- La bohème, opera: Act One: Non sono in vena
- La bohème, opera: Act One: Che gelida manina
- La bohème, opera: Act One: Sì. Mi chiamano Mimì
- La bohème, opera: Act One: O soave fanciulla
- La bohème, opera: Act Two: La commedia é stupenda!...Quando me'n vo'
- La bohème, opera: Act Three: O mia vita!...Donde lieta uscì
- La bohème, opera: Act Three: Dunque è proprio finita
- La bohème, opera: Act Four: In un coupé?...O mimì, tu più non torni
- La bohème, opera: Act Four: Vecchia zimarra
- La bohème, opera: Act Four: Sono andati
- La bohème, opera: Act Four: Cher avvien?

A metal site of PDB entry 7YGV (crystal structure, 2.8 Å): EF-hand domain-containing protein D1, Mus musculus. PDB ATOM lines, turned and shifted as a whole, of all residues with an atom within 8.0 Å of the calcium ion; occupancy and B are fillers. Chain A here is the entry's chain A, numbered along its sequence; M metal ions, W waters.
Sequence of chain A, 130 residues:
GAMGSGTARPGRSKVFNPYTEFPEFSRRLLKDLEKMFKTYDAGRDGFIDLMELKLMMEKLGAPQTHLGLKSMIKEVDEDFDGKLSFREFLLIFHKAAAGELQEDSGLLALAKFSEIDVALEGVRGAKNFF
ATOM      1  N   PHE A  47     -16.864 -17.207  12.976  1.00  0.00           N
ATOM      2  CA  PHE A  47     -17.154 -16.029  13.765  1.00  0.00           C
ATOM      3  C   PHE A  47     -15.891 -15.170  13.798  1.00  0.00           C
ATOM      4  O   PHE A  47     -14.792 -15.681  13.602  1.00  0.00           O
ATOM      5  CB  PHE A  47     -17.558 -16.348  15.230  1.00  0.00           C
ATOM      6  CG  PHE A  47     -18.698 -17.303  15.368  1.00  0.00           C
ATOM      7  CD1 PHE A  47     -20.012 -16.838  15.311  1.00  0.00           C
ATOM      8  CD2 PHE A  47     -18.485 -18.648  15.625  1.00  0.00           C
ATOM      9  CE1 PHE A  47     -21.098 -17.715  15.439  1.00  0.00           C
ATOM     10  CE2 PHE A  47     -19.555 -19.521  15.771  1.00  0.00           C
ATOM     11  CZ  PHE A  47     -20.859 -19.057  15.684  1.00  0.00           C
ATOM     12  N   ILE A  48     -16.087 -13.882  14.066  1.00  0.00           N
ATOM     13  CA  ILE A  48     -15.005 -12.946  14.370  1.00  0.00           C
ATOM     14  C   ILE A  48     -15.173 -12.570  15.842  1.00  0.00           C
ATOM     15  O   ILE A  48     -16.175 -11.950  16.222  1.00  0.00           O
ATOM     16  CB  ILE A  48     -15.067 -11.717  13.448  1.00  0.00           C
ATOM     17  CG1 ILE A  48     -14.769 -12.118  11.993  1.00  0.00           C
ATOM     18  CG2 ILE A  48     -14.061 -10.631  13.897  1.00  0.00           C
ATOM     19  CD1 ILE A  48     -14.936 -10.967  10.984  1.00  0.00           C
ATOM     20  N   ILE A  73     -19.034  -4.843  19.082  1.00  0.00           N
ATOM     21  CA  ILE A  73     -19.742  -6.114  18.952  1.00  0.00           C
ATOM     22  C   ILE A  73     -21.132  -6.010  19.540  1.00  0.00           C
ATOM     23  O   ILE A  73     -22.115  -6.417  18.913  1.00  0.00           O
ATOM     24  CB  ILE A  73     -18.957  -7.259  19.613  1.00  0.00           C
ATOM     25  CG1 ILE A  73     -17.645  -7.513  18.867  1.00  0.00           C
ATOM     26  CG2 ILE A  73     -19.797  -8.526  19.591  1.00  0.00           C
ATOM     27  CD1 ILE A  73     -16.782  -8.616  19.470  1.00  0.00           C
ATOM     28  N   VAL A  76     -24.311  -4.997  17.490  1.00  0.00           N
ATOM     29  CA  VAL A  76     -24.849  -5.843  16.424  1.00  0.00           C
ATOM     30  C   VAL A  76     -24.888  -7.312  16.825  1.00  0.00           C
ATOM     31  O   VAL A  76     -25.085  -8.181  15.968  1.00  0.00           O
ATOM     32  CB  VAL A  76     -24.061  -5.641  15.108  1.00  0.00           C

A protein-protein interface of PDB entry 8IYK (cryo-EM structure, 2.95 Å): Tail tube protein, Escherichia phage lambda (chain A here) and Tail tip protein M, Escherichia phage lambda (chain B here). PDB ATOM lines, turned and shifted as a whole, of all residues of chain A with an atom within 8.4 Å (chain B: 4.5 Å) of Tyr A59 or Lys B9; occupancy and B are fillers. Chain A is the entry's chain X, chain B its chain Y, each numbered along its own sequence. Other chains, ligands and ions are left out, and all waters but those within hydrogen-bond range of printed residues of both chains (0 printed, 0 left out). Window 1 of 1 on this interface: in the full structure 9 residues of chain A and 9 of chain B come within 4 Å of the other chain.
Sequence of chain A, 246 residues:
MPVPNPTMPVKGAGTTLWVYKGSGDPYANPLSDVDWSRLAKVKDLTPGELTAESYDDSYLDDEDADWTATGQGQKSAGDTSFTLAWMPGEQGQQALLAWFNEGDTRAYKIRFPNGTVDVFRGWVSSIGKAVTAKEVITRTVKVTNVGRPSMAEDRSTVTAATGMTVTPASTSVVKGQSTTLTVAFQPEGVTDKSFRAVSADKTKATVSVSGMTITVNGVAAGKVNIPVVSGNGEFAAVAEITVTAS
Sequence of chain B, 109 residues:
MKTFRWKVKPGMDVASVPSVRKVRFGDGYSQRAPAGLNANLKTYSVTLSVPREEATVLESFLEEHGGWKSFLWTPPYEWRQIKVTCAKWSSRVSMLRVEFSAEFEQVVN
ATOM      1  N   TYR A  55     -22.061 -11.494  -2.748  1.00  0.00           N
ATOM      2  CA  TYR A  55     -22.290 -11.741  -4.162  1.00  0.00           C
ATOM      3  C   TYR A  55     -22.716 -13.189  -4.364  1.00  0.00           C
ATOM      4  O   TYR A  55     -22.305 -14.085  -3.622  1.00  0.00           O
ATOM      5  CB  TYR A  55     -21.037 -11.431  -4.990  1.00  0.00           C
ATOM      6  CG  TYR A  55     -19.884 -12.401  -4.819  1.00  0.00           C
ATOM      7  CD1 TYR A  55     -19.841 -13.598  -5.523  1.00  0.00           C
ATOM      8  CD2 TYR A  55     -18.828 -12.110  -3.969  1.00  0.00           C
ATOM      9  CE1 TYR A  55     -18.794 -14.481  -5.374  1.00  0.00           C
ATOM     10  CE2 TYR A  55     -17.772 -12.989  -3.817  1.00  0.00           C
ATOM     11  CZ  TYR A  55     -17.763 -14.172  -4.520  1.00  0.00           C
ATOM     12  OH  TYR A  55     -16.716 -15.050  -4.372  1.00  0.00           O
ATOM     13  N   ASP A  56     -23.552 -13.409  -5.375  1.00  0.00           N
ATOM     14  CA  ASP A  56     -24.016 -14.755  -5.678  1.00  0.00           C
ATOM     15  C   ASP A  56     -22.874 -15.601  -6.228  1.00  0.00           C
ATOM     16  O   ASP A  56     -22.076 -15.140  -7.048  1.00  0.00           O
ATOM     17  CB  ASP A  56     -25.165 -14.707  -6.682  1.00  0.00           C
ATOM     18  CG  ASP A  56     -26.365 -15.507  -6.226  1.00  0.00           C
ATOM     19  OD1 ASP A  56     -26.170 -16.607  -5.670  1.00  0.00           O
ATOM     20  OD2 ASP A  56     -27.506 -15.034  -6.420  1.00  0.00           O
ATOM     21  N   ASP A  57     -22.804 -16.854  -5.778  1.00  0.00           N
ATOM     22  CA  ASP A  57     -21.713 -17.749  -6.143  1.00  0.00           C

There is no lack of stellar, gripping versions of "La bohème" on disc, and by most reckonings, this one stands toward the front of the pack. Having a cast of superstars is no guarantee that an opera recording is going to have the chemistry to knock you off your feet, but the performers here live up to the expectations that their fame raises. Luciano Pavarotti is an ardent Rodolfo; his youthful impetuosity is completely convincing, and he sings with the passionate but unforced creaminess that characterized his performances at the height of his career. Mirella Freni is also vocally in top form. Her Mimi is deeply felt and her voice is sweet, pure, and soaringly lyrical. Rolando Panerai was into middle age when he made this recording, but he is persuasively youthful and he sings with warmth and vigor as Marcello. Elizabeth Harwood is more effective in Musetta's serious moments than in her fiery ones, but she has a very lovely floating top. The smaller roles are exceptionally well taken; it's real luxury casting to have an artist of Nicolai Ghiaurov's caliber as Colline, and Michel Sénéchal is marvelously funny as Benoit and Alcindoro. The Chorus of the Deutschen Oper, Berlin, sings with a great sense of character, and the Berlin Philharmonic plays as if this quintessentially Italianate music was in its blood. Herbert von Karajan leads an extraordinarily nuanced and expressive reading of the score. Felicitous details of orchestration that are frequently lost are clearly audible here, often to revelatory effect. Decca's sound is exemplary in its clarity and depth. Its engineers are scrupulous in their stereo separation; the stage movement is so precisely calibrated that it's easy to tell the spatial relationship between characters. This altogether exceptional disc of highlights has much to recommend it to fans of the opera, and listeners coming to it for the first time could hardly find a more compelling introduction.